One of my personal favourite games is 'The Last Of Us: Remastered'. I know loads of people love this game. It's a brilliant game. It's single player has a phenomenally well written and well acted story, the gameplay is tense and well paced, and the whole package comes together like perfectly curated experience. Even the team based competitive multi-player was something I found engaging and enjoyable. It rightly gets rave reviews, and I can see why. It's one of my favourites for all those same reasons. But it's far from unique. Now look at 'Days Gone'. Sure, I've not played it, but I have seen a lot of gameplay footage and watched a friend play it. It's basically the same style of game as 'The Last Of Us', it's a post apocolyptic game with zombies but 'Days Gone' has way more gameplay options, more customisation, more exploration, it's got a full open world. Surely by any objective metric it's the better game; aaah, but it's the story that gets people going, that's what makes 'The Last Of Us' so great.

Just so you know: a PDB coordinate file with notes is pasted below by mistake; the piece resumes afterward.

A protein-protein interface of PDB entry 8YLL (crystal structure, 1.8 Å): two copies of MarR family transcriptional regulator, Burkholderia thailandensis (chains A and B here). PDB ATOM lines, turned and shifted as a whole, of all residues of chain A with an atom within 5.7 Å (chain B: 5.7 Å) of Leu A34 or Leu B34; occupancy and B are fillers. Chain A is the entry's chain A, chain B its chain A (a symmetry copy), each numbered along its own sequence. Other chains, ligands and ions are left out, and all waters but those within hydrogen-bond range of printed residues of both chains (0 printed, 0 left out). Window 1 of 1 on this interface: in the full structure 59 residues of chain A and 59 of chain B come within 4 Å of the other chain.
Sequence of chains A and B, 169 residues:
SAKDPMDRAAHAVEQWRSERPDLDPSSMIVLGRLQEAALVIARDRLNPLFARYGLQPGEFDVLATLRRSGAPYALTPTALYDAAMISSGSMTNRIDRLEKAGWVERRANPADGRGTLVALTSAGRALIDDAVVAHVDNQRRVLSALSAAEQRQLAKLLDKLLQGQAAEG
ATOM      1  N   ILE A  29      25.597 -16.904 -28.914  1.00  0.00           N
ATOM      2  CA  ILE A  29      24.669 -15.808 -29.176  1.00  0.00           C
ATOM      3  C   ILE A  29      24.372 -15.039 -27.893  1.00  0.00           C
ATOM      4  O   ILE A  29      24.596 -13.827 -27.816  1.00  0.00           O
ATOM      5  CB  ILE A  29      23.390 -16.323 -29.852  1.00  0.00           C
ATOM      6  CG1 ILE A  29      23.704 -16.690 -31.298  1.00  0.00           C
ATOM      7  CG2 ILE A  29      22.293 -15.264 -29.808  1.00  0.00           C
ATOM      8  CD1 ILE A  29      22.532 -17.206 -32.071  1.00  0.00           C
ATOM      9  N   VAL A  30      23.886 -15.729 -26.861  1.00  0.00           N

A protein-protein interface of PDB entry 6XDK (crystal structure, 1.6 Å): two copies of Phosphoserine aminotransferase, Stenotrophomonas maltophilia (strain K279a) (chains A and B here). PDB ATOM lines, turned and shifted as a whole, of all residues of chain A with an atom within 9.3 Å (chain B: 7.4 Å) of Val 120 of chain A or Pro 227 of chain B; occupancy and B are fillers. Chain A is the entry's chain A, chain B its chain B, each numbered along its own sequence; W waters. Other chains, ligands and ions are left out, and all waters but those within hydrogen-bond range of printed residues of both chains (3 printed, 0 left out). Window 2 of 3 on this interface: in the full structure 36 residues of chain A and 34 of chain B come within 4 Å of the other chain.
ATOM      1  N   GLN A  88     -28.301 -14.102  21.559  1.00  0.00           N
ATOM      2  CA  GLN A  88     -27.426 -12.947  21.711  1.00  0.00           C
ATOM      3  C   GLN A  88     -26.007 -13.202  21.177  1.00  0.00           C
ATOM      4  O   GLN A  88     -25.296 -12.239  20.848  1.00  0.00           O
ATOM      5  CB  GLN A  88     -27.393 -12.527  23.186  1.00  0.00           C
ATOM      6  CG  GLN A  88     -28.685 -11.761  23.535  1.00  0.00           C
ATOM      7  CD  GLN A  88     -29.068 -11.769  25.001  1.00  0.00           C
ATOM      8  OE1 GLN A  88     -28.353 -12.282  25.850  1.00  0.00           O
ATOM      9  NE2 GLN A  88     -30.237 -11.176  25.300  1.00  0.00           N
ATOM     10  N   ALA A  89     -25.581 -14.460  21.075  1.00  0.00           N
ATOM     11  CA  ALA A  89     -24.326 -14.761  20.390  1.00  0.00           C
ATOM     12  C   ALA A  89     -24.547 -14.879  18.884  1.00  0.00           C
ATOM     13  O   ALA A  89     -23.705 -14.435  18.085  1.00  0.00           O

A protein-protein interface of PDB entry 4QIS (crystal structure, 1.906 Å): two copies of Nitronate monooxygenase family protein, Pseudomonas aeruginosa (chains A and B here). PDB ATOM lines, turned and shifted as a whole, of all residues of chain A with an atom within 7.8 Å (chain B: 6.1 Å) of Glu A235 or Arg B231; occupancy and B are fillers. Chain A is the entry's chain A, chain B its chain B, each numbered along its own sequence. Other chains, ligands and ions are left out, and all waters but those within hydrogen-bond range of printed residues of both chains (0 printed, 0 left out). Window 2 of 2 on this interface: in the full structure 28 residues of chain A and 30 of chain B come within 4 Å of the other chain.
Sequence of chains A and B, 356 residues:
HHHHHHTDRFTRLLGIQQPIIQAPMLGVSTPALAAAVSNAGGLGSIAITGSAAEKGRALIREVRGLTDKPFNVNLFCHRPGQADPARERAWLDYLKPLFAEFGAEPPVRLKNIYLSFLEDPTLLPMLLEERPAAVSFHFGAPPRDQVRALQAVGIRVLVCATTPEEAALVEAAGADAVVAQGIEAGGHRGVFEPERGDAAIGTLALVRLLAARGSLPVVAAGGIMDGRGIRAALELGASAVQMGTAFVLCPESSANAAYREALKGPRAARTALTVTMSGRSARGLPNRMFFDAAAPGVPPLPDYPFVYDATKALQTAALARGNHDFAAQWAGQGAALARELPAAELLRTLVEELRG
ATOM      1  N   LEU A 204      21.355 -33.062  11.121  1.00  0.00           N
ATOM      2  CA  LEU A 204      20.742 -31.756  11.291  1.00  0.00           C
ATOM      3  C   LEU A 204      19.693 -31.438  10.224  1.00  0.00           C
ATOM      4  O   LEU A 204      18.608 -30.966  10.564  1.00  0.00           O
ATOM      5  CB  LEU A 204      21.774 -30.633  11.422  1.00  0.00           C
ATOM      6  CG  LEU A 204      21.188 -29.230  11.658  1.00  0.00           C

The same thing is said about 'Assassin's Creed Odyssey'. It can easily be compared to 'The Witcher 3: Wild Hunt'. It has similar world designs, similar combat, similar traversal mechanics, similar customisation; it's remarkable how much similarity there is between these games. So why is it that 'The Witcher 3' gets all the praise and 'Assassin's Creed Odyssey' doesn't. It's all down to the story. 'The Witcher 3' has the better story. But does it? Does it really? Perhaps it does; I actually don't know here. But what I'm shocked at is how much emphasis people are putting on story because in many cases it doesn't seem to matter to people. 'Monster Hunter World' has a piss-poor story, and this one I know because I've played it extensively. It's story is barely more than a framing device; but the gameplay is fantastic and it's challenge is deep and fulfilling. That's an example of gameplay beating out story.